Hire The Right English To Tagalog Translator For Your Project
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All About English to Tagalog Translation
Do you need to hire an English to Tagalog translator to propel your words into the Philippines? In today's interconnected world, connecting with your audience in their native language is the best way for your messaging to resonate and leave a lasting impression. Getting your English language content translated into Tagalog is a breeze when you use Voices to hire a proficient English to Tagalog translator.
Tagalog is the mother tongue of the Tagalog people, who make up the second largest ethnolinguistic group in the Philippines. Tagalog is of Austronesian origin, meaning that it resembles other Austronesian languages such as Hawaiian, Javanese, and Malay. There are a number of languages spoken in the Philippines that are variations of Tagalog. These variations of Tagalog include the languages of Ilocano, Kapampangan, Pangasinan, and Bikolano—which are spoken in Luzon—as well as Cebuano, Hiligaynon, and Waray, which are spoken in Visaya. On the island of Luzon, the most populous island of the Philippines, Tagalog is the most widely spoken language.
If you hope to be understood by citizens of the Philippines, then translating your content from English into Tagalog is the way to go. Tagalog is the first language of roughly one third of the population of the Philippines. It is also spoken by a few million people of the Tagalog diaspora who reside in the United States.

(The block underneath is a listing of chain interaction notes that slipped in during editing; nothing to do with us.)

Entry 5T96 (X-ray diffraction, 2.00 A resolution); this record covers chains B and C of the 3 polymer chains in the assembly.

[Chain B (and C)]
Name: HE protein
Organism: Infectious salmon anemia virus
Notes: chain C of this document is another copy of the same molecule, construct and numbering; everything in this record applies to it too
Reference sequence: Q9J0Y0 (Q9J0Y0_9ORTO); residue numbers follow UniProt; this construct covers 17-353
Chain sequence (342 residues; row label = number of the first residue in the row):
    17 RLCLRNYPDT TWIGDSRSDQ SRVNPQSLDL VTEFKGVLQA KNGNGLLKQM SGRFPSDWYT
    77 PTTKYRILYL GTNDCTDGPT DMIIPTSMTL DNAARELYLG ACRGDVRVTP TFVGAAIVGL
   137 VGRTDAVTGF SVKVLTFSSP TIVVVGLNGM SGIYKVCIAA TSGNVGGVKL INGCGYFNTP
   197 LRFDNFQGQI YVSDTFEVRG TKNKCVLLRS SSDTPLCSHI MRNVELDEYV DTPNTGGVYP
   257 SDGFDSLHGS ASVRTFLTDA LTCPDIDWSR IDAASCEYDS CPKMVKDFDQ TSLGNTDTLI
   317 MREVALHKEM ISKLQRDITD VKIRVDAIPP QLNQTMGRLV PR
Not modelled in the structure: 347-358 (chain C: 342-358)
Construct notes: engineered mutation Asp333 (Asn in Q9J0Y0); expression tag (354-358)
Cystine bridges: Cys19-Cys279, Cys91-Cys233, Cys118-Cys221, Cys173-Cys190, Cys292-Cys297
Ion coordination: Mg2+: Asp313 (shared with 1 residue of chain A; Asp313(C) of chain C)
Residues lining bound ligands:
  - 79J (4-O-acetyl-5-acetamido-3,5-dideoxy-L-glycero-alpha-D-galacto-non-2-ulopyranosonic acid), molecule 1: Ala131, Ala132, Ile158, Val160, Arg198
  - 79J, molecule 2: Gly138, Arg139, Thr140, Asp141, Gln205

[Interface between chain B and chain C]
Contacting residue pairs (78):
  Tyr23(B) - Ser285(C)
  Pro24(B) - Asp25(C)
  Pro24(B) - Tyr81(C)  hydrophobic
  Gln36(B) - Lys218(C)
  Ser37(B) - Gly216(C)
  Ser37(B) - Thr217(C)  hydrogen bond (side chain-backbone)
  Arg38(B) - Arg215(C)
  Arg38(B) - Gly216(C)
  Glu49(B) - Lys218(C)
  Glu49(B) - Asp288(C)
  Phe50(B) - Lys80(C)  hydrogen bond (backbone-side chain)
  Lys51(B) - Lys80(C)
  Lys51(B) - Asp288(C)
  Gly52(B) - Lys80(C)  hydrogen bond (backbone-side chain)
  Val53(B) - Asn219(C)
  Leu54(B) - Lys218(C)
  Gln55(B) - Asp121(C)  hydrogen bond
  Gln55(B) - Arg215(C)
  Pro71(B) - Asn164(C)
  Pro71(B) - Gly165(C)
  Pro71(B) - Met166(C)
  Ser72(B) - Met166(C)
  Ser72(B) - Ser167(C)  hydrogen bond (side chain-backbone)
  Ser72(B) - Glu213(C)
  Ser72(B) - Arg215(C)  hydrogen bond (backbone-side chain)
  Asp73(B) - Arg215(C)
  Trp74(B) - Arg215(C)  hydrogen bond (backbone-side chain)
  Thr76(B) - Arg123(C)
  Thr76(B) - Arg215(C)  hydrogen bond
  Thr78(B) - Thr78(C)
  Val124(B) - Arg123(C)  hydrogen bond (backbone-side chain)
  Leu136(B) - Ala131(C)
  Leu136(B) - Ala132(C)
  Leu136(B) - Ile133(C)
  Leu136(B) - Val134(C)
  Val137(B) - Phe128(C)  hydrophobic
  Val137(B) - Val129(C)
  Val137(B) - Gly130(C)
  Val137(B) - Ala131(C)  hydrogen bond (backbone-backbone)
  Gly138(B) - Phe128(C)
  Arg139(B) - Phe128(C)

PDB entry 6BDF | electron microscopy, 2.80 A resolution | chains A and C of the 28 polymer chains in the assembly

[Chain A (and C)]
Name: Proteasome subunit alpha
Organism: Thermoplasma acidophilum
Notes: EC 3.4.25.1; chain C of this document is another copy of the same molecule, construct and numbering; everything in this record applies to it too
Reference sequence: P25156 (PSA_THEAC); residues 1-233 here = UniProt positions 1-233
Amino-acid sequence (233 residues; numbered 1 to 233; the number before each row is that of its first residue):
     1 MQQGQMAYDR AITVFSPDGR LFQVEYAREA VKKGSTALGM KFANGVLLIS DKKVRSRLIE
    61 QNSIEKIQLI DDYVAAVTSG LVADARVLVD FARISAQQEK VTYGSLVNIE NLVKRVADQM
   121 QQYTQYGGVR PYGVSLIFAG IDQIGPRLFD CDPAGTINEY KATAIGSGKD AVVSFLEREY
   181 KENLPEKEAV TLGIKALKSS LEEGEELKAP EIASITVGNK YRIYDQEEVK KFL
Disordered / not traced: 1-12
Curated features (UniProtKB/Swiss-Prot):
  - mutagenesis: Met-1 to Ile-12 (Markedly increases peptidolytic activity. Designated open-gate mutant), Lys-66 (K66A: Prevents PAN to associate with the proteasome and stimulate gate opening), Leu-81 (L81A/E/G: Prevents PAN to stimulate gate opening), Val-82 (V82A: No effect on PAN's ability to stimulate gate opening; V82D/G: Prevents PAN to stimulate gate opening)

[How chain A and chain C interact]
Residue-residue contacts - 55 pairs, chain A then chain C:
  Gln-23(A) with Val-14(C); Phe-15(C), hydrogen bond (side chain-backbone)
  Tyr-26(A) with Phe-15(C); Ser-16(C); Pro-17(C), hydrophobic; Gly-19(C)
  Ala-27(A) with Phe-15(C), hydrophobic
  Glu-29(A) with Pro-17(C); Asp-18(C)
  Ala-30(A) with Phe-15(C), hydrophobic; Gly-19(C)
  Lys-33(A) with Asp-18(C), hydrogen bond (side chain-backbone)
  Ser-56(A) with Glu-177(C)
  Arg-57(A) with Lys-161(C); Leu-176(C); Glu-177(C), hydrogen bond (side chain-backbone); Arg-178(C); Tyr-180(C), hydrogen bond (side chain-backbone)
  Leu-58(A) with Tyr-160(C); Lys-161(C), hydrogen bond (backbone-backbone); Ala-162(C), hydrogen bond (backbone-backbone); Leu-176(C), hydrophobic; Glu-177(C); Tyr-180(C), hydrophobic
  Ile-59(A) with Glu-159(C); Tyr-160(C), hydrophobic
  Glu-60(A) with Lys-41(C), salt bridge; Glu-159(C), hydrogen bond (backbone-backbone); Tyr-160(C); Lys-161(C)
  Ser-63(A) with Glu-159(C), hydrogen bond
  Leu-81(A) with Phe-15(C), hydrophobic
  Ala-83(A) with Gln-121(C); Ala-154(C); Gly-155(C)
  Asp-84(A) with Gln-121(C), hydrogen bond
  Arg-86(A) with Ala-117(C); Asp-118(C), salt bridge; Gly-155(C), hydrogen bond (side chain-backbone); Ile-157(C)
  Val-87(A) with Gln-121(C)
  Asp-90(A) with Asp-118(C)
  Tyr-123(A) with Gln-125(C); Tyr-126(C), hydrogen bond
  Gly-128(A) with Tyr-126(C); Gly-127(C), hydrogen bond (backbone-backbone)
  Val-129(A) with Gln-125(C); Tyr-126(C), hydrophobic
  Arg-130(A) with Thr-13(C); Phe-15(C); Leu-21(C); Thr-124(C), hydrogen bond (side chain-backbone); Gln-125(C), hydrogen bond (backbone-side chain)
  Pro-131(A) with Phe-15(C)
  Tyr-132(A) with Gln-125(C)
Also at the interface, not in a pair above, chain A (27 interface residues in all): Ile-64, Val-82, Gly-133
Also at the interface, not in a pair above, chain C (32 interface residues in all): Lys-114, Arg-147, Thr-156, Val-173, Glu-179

The word Tagalog comes from 'taga ilog,' which means "river dweller" in Tagalog. The 'river dweller' moniker refers to the Pasig River, which connects Laguna de Bay to Manila Bay, dividing the Philippines' capital city of Manila. The first recorded writing in Tagalog dates back to about 900 AD, and the first book written in Tagalog was the Catholic text Doctrina Christiana. The first Tagalog dictionary was written by a Spanish monk.
The Tagalog language led to the emergence of Filipino, which is a version of Tagalog that was declared the national language of the Philippines in 1987. While some consider Tagalog and Filipino to be interchangeable names for what is essentially the same language, there are a few notable differences between Tagalog and Filipino. For one, Tagalog's vocabulary is broader than that of Filipino's, and features more rules regarding sentence structure. Tagalog also lacks the letter Ã‘ that is present in the Filipino alphabet.
When you're ready to hire a talented English to Tagalog translator, look no further. No matter whether you're producing a multimedia script, formal documents, or advertising copy, get your message customized for an audience of Tagalog speakers by signing up for Voices.
Frequently Asked Questions
Tagalog is spoken primarily in the Philippines, where the language originated.
About 50 million people in the Philippines either speak Tagalog or a variation of it, such as Filipino.
The population of the Philippines is about 110 million.